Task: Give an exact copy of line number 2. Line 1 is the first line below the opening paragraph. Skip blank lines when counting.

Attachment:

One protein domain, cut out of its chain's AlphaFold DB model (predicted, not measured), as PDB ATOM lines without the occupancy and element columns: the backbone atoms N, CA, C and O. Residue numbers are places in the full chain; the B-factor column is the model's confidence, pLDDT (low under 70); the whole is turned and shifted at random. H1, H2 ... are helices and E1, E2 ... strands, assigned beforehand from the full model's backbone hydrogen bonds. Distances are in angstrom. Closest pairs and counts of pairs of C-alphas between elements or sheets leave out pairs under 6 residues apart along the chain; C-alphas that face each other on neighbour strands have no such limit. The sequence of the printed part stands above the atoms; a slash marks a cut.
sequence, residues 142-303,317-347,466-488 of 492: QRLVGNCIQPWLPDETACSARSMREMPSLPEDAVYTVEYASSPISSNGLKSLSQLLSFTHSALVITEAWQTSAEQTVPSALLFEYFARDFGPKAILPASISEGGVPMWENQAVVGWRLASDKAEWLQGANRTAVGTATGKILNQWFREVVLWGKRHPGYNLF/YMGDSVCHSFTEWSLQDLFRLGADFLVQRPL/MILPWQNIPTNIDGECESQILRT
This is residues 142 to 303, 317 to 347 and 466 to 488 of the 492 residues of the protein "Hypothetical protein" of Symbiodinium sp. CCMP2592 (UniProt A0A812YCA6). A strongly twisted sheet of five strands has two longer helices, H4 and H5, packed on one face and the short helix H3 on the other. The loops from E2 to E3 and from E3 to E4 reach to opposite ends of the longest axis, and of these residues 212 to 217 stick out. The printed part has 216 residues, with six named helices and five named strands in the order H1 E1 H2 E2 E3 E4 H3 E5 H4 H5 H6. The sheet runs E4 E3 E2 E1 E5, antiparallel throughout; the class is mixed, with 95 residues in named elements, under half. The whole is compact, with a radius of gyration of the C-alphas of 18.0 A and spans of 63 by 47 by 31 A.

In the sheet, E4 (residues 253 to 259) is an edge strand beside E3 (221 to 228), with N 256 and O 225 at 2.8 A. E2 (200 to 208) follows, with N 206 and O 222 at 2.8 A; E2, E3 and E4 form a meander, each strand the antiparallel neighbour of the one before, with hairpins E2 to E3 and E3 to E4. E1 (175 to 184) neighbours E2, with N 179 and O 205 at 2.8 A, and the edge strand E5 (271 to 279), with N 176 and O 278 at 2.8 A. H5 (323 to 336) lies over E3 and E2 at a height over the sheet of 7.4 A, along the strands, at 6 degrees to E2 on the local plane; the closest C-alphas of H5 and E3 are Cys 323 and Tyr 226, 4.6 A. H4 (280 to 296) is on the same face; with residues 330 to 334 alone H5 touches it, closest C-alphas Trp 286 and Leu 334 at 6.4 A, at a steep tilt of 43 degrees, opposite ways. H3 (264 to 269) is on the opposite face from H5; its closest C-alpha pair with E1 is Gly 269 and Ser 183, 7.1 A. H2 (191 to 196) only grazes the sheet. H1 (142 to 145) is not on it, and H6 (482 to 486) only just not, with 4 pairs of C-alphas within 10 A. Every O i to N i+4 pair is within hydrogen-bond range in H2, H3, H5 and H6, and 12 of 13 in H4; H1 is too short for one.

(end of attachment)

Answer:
This is residues 142 to 303, 317 to 347 and 466 to 488 of the 492 residues of the protein "Hypothetical protein" of Symbiodinium sp. CCMP2592 (UniProt A0A812YCA6). A strongly twisted sheet of five strands has two longer helices, H4 and H5, packed on one face and the short helix H3 on the other. The loops from E2 to E3 and from E3 to E4 reach to opposite ends of the longest axis, and of these residues 212 to 217 stick out. The printed part has 216 residues, with six named helices and five named strands in the order H1 E1 H2 E2 E3 E4 H3 E5 H4 H5 H6. The sheet runs E4 E3 E2 E1 E5, antiparallel throughout; the class is mixed, with 95 residues in named elements, under half. The whole is compact, with a radius of gyration of the C-alphas of 18.0 A and spans of 63 by 47 by 31 A.